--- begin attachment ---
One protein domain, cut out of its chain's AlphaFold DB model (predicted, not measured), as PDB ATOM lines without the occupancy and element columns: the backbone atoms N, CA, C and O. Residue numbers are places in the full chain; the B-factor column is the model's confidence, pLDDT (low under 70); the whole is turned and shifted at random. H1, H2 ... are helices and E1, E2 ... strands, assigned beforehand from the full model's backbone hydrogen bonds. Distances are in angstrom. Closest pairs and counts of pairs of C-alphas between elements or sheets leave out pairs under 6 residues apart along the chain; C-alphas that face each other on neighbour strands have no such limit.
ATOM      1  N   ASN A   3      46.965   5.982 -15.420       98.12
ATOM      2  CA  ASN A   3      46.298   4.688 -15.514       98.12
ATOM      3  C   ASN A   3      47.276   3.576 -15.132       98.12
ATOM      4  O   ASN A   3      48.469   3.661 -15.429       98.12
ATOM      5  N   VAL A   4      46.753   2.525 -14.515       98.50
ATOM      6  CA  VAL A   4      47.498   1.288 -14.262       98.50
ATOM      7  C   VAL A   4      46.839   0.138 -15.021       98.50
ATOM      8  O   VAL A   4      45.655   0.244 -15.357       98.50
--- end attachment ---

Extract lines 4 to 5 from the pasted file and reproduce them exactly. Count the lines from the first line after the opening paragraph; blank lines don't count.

ATOM      4  O   ASN A   3      48.469   3.661 -15.429       98.12
ATOM      5  N   VAL A   4      46.753   2.525 -14.515       98.50